Join The Conversation With Mishpacha's Weekly Newsletter



Alzheimer’s for an Hour

Miriam Schweid

My speech was slow and slurred, and the midwife just patted my arm kindly, pitifully, and said it’s okay. Only it wasn’t.

Wednesday, July 06, 2016

alzheimer

Photo: Shutterstock

When I became a young child riding a duck, I yelled to the midwife that I’m 30 years old and completely normal. 

But my speech was slow and slurred, and she just patted my arm kindly, pitifully, and said it’s okay. Only it wasn’t. 

Each time I close my eyes to enjoy a delicious kimpeturin nap, the image of me riding atop a black-and-white dog invades my thoughts. That’s how I got my precious baby into this world. As a dog kicking and barking and trying to bite. I was completely normal, am completely normal. All it took was a little liquid in the IV line, and I was reduced to a hallucinating lunatic scaring the wits out of my husband, midwife, and nurses. 

I thought I knew what to expect when giving birth. I’d done it three times, and I could do it a fourth. It was a simple enough sequence: contractions, epidural, birth, love. But this time around, none of this worked. After months of incessant, merciless nausea and migraines, I had no veins left for an IV line to get some hydration. After consulting with our rav and doctor, we scheduled an induction. 

Then the doubts set in. I was tired of headaches, and I’ve heard plenty of stories about epidural-induced headaches. I got a sudden fear of an epidural. But Pitocin can be ruthless, and my pain-tolerance level wasn’t very high to begin with. So when the doctor mentioned Stadol, a narcotic offered to relieve labor pain, it seemed like a wonderful idea. All I had to do was close my eyes and let it overtake me. 

The first few minutes were blissful. Relief and a deep tiredness overtook my senses and I almost joined the rest of the world slumbering peacefully. That is, until my brain started fighting the medication and my subconscious started intellectualizing and resisting the effects of grogginess with… hallucinations.

Photo: Shutterstock

It started with the conviction that I couldn’t open my eyes. A rush of scenes and thoughts followed. Because I was resisting the medication, the pain was just as intense. So how does a hallucinating, mature, intellectual adult react to pain? You shouldn’t know. 

When the baby was finally born, the mazel tovs from all present were slightly hesitant. After all, the mother wasn’t really there, and my husband was afraid to make the phone calls when he wasn’t completely sure I’d be coming back. Slowly, reality merged with the hallucinations, and an hour after giving birth, I held my son for the first time.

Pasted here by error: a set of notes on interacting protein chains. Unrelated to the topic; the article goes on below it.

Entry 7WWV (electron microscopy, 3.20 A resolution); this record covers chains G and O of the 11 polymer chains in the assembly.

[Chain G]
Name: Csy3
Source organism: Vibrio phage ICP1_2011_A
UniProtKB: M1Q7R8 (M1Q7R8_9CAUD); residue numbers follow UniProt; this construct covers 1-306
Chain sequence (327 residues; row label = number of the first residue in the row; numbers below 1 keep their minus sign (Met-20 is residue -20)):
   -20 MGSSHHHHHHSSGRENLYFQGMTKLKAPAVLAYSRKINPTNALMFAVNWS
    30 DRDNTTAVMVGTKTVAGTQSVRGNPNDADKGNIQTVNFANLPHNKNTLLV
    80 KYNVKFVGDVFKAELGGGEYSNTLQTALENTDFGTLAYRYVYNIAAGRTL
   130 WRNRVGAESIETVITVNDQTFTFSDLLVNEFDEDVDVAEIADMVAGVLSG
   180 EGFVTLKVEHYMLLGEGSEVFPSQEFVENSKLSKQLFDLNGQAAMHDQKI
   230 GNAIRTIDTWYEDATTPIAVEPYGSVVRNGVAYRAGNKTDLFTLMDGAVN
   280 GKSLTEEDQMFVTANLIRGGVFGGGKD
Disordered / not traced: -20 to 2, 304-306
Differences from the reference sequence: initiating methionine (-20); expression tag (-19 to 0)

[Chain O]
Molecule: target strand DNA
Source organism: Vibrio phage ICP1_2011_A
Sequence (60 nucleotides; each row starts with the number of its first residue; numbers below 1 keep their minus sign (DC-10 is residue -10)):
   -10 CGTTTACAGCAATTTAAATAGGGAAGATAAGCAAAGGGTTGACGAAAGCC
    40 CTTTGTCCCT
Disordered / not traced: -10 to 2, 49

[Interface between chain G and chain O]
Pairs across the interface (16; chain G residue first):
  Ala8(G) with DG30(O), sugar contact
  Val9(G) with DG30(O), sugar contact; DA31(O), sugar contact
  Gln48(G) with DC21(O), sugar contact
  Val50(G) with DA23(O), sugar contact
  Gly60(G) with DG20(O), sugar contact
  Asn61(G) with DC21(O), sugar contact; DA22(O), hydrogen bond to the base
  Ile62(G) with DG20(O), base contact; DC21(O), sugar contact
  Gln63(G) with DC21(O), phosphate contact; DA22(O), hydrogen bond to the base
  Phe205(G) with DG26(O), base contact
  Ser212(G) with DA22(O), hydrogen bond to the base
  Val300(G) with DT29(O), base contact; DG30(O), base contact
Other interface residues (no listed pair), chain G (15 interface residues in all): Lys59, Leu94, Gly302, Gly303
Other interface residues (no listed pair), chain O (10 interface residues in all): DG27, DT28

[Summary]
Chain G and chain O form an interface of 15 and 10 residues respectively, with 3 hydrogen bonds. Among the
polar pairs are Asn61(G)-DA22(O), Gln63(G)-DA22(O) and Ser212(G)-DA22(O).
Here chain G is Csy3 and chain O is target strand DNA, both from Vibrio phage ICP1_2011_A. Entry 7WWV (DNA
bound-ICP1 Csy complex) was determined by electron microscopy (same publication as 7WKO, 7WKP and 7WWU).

All that night, I cried, and in the morning, I was still crying. Crying for the mind that is so vulnerable and for all my intellectual capabilities that meant so little in the face of a little injection. My memories are vague — for which I’m grateful — and the only reason I remember anything at all is because of the few lucid moments I had during the entire experience. More than the pain of not being mentally present at the birth, was the deep humiliation and pain at feeling misunderstood.

Share this page with a friend. Fill in the information below, and we'll email your friend a link to this page on your behalf.

Your name
Your email address
You friend's name
Your friend's email address
Please type the characters you see in the image into the box provided.
CAPTCHA
Message


MM217
 
Weekly Struggle
Shoshana Friedman Cover text: promise big and deliver what we promise
Only Through You
Rabbi Moshe Grylak A response to last week’s letter, “Waiting in Passaic”
Are You Making a Kiddush Hashem?
Yonoson Rosenblum In communal affairs, “one bad apple…” often applies
Chance of a Lifetime
Eytan Kobre I identify with the urge to shout, “No, don’t do it!”
Work / Life Solutions with Bunim Laskin
Moe Mernick "You only get every day once"
Seeking a Truly Meaningful Blessing
Dovid Zaidman We want to get married. Help us want to date
Shivah Meditations
Rabbi Emanuel Feldman Equivalence between two such polar opposites is puzzling
Magnet Moment
Jacob L. Freedman Everyone’s fighting a battle we know nothing about
Secrets and Surprises
Riki Goldstein Top-secret suits Eli Gerstner just fine
Blasts of Warmth
Riki Goldstein Keeping the chuppah music upbeat in low temperatures
Behind the Scenes
Faigy Peritzman The intrinsic value of each mitzvah
Good Vision
Sarah Chana Radcliffe Good or bad, nice or not? What you see is what you get
Day of Peace
Mrs. Elana Moskowitz On Shabbos we celebrate peace within and without